This will be joining the GOLDEN GATE study, where we explore blinatumomab [IV] in the front line and blinatumomab in the subcutaneous formulation. I’m very excited about these data, as this will also be practice changing as well.
[In] Ph-positive ALL, we’re going from intensive chemotherapy and transplant to a chemotherapy-free regimen. We know Ph-positive ALL will heavily rely on TKIs [tyrosine kinase inhibitors] and transplant.
We explored a combination of blinatumomab and ponatinib [in a phase 1 study]. Data from 40 patients [showed that] CR is universal, complete molecular response is 87%, and the 2-year OS is 95%, which is the best I’ve seen. The follow-up was 18 months, so very short, but if confirmed in the long run, this is the new SOC. In this study, 1 patient received transplantation—this is really good.
The outcomes are changing drastically in oral therapies. I look forward [to] shorter therapy and a better outcome with the integration of immune therapy, especially [chimeric antigen receptor] T-cell [therapies] in the front line.
Advani: In [OPTIC], they looked at 3 doses of ponatinib: 15 mg, 30 mg, and 45 mg [Table 1].4 If patients reached a BCR::ABL1 less than or equal to 1%, they then de-escalated to 15 mg in all cases, regardless of what dose they had been assigned to.
Data presented at ASH was a 3-year update. The primary end point of the trial was a BCR::ABL1 less than or equal to 1% at 12 months; a secondary end point was safety.
[The trial] randomly assigned 283 patients [across doses]. Looking at responses at the 12-month point, the patients [who] seemed to do the best were on the 45-mg arm. They seemed to have the highest rate of response, and there did not seem to be increased adverse effects [AEs]—at least not significantly—when you looked at the 3 arms.
This study’s focus was [finding an optimal] dose [to] start patients on…[and it was] looking at AEs, which were manageable. Most of the AEs were thrombocytopenia, neutropenia, hypertension, and anemia. Grade 3 or higher AEs were not very high, and the rate of arterial occlusive events was also not high in this study. [This showed] that ponatinib has overall a fairly good efficacy and manageable safety profile.
Abedin: Based on this dose-optimization study, are we comfortable with the way they’ve prescribed ponatinib 45 mg in the beginning, then [reduced] the dose to 15 mg after significant reduction? Is that what we should consider now?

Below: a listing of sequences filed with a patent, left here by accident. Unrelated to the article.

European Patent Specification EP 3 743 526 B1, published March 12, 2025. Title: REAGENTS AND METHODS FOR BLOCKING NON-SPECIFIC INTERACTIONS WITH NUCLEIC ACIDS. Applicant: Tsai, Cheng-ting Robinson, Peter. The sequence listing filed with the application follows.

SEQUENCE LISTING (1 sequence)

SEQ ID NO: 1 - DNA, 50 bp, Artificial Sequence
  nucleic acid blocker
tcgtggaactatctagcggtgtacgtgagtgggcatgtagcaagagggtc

Advani: That’s a great question. [It] definitely looked like there was a difference in the 3 doses, but it’s a little hard to know in terms of OS. [Although] there was a difference looking at the [survival] numbers, I didn’t feel very strongly that you would necessarily need to [reduce]. I was a little surprised that there weren’t more AEs in the 45-mg arm, the general age and cardiovascular profile of these patients.
Jabbour: To Dr Advani’s point, there is no PFS [progression-free survival] difference between the 2 arms, so it can essentially go either way. Yes, we can look at higher response rates, but the advantage is mainly in the T315I-mutant population where we see a big difference in PFS. Practically speaking, 45 mg to 15 mg is the best way to go for a T315I mutation. For the rest, you can go with 30 mg and 15 mg. Numerically, there is no difference for 30 mg and 45 mg yet, but we may see a difference in the long run. In my practice today, I use 45 mg for T315I mutations and patients with multiple TKIs, and I reduce to 15 mg once response is obtained. Otherwise, I use 30 mg and reduce to 15 mg.
Advani: [Another] abstract looked at molecular responses within OPTIC. This [research] tried to see [whether] less than or equal to the cut point of BCR::ABL1 was predictive of a positive outcome for patients. They looked at clinical responses molecularly and showed that if [a patient] did not achieve less than or equal to 10% BCR::ABL1 by 12 months, PFS was decreased. That was the cut point for showing adverse outcomes.
[DASCERN] looked at dasatinib or continuation of imatinib after 3 months of imatinib in patients [who] had a suboptimal response or early molecular response. This looked at patients who had not achieved less than or equal to 10% BCR::ABL1 at 3 months.